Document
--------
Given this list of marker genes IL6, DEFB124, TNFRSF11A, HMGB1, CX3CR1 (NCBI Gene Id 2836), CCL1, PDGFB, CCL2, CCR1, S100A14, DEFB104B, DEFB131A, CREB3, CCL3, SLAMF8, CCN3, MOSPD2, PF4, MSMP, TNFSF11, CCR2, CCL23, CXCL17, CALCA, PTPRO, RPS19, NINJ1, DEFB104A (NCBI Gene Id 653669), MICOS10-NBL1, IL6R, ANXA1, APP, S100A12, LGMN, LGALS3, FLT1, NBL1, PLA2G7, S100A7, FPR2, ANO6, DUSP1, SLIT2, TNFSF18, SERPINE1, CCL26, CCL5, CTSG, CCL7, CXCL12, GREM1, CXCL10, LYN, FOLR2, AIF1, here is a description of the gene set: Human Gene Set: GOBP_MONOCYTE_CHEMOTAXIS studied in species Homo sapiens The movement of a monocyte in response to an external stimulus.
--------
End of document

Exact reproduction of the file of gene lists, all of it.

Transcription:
Given this list of marker genes IL6, DEFB124, TNFRSF11A, HMGB1, CX3CR1 (NCBI Gene Id 2836), CCL1, PDGFB, CCL2, CCR1, S100A14, DEFB104B, DEFB131A, CREB3, CCL3, SLAMF8, CCN3, MOSPD2, PF4, MSMP, TNFSF11, CCR2, CCL23, CXCL17, CALCA, PTPRO, RPS19, NINJ1, DEFB104A (NCBI Gene Id 653669), MICOS10-NBL1, IL6R, ANXA1, APP, S100A12, LGMN, LGALS3, FLT1, NBL1, PLA2G7, S100A7, FPR2, ANO6, DUSP1, SLIT2, TNFSF18, SERPINE1, CCL26, CCL5, CTSG, CCL7, CXCL12, GREM1, CXCL10, LYN, FOLR2, AIF1, here is a description of the gene set: Human Gene Set: GOBP_MONOCYTE_CHEMOTAXIS studied in species Homo sapiens The movement of a monocyte in response to an external stimulus.